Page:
OK, this proposal requires more characters than I can fit into a comment box. Steven does not believe that knowing the depth of the node in the tree is useful. I think it is. I have been wrong in the past, and I'm sure I'll be wrong in the future, so I will try to explain how this idea works in an attempt to not be wrong in the present. If I am, I apologize ahead of time. I'm nearly certain I got it from one of my Algorithms and Datastructures courses, using the CLR book. Please excuse any slips in notation or nomenclature, I haven't studied this stuff in a while.

Quoting wikipedia, "*a complete binary tree is a binary tree in which every level, except possibly the last, is completely filled, and all nodes are as far left as possible.*"

We are considering a complete tree with any branching degree (where a binary tree has a branching degree of two). Also, we are considering our nodes to have a 'positional value' which is an ordering of the positional value (top to bottom, left to right) of the node.

Now, if we are given a positional value, we can find the node in the following fashion. Take the log_base_n of the positional value of the element we are looking for (floor of this, we want an integer). Traverse down from the root that many times, minus one. Now, start looking through all the children of the nodes at this level. Your node you are searching for will be in this set.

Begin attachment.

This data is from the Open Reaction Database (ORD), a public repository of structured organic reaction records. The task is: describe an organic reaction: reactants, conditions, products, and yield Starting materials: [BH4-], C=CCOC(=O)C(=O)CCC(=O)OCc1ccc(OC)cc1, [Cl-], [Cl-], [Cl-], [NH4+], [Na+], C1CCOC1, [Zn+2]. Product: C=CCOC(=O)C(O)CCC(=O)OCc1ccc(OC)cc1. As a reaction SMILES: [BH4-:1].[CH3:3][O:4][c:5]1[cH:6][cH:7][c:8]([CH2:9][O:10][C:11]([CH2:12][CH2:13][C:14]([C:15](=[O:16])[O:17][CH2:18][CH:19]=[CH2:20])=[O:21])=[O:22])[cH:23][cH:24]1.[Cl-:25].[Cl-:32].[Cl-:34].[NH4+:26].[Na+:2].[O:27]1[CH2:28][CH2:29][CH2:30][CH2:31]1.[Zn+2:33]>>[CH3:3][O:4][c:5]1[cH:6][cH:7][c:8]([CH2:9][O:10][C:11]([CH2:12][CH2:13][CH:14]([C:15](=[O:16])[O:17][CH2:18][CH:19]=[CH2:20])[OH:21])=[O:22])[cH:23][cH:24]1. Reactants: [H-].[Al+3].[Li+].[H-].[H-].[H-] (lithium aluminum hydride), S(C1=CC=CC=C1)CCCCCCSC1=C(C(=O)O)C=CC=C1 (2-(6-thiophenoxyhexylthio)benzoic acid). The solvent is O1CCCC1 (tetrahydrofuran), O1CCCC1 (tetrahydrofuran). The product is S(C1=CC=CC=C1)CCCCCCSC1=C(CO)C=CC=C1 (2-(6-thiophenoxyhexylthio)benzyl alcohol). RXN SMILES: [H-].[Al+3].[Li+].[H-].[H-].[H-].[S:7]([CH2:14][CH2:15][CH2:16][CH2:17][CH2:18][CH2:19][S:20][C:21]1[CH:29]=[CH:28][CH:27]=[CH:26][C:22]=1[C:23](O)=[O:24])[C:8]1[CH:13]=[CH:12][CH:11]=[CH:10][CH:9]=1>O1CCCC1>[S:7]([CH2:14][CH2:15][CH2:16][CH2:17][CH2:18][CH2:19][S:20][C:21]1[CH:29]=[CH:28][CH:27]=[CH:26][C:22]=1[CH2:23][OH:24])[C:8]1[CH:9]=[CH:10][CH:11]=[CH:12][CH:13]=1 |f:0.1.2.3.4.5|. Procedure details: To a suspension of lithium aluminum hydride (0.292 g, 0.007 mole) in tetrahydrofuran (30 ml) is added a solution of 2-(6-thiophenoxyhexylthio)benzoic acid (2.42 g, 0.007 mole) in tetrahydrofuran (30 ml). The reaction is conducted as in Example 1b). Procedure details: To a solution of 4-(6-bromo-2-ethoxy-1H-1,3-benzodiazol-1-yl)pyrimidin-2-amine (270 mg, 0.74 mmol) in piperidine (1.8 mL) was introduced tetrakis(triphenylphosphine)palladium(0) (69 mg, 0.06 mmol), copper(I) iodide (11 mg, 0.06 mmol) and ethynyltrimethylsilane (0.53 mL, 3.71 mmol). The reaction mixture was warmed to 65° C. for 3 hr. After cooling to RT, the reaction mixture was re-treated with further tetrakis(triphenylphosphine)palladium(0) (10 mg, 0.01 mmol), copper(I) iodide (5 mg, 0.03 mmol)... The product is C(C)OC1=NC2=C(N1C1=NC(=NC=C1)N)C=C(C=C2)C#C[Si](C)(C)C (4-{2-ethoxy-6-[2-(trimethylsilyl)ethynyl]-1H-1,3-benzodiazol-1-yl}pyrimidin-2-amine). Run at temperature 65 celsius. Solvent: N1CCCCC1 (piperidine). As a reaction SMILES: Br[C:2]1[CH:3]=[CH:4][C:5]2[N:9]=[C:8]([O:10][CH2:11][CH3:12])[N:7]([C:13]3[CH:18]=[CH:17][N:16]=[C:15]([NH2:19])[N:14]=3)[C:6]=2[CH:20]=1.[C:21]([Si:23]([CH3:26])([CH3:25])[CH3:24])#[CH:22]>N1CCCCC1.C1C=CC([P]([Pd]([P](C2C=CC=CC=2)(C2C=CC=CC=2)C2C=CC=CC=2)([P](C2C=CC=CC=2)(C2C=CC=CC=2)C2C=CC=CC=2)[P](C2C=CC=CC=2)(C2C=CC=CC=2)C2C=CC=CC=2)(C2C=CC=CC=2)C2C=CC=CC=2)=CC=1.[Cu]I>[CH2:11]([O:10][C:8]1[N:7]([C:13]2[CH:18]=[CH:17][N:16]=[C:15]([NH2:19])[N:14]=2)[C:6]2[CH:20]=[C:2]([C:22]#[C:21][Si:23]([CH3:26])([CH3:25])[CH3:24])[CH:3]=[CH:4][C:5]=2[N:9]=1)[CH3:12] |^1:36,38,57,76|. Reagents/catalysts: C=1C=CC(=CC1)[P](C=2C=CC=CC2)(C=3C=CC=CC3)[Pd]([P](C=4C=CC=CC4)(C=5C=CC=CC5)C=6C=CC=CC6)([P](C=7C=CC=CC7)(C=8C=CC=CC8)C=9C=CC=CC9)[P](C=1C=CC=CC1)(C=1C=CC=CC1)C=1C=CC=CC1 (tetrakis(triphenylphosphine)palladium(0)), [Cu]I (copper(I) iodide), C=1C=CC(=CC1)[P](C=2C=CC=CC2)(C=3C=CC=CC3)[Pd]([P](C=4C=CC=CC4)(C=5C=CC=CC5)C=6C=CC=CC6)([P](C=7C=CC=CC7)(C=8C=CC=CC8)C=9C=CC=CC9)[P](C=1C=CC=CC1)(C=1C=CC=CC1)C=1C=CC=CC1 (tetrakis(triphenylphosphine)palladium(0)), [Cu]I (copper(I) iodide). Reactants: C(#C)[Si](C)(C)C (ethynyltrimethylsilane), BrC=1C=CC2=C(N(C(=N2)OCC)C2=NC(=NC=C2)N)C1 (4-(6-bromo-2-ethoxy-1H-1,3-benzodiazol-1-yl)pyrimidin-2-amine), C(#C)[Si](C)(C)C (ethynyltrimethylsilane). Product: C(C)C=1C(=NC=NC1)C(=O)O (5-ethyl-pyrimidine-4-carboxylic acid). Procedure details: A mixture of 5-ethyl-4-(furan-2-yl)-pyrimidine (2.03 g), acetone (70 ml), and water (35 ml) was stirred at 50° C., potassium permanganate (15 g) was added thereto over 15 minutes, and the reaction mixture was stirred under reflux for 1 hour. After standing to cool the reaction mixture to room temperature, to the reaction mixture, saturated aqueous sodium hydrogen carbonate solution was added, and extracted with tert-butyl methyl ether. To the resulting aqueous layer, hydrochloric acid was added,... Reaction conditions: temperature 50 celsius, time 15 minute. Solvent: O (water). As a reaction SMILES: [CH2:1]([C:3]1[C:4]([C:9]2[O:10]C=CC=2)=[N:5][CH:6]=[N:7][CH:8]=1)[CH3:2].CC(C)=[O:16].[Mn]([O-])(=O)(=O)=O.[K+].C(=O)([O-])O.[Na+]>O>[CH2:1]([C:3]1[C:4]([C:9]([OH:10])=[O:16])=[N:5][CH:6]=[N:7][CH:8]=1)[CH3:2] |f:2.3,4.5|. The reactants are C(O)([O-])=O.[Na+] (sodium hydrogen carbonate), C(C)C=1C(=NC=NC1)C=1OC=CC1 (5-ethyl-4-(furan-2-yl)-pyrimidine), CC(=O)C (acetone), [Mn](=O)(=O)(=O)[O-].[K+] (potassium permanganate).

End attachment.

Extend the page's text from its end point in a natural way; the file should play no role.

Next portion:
This is an attempt in explaining the additional part of the wikipedia definition:

```
"This depth is equal to the integer part of log2(n) where n
is the number of nodes on the balanced tree.
Example 1: balanced tree with 1 node, log2(1) = 0 (depth = 0).
Example 2: balanced tree with 3 nodes, log2(3) = 1.59 (depth=1).
Example 3: balanced tree with 5 nodes, log2(5) = 2.32
(depth of tree is 2 nodes)."
```

This is useful, because you can simply traverse down to this level and then start looking around. It is useful and important to know the depth your node is located on, so you can start looking there, instead of starting to look at the beginning. Unless you know what level of the tree you are on, you get to start looking at all the nodes sequentially.

That is why I think it is helpful to know the depth of the node we are searching for.

It is a little bit odd, since having the "positional value" is not something we normally care about in a tree. I can see why Steve thought of this in terms of an array, since positional value is inherent in arrays.

-Brian J. Stinar-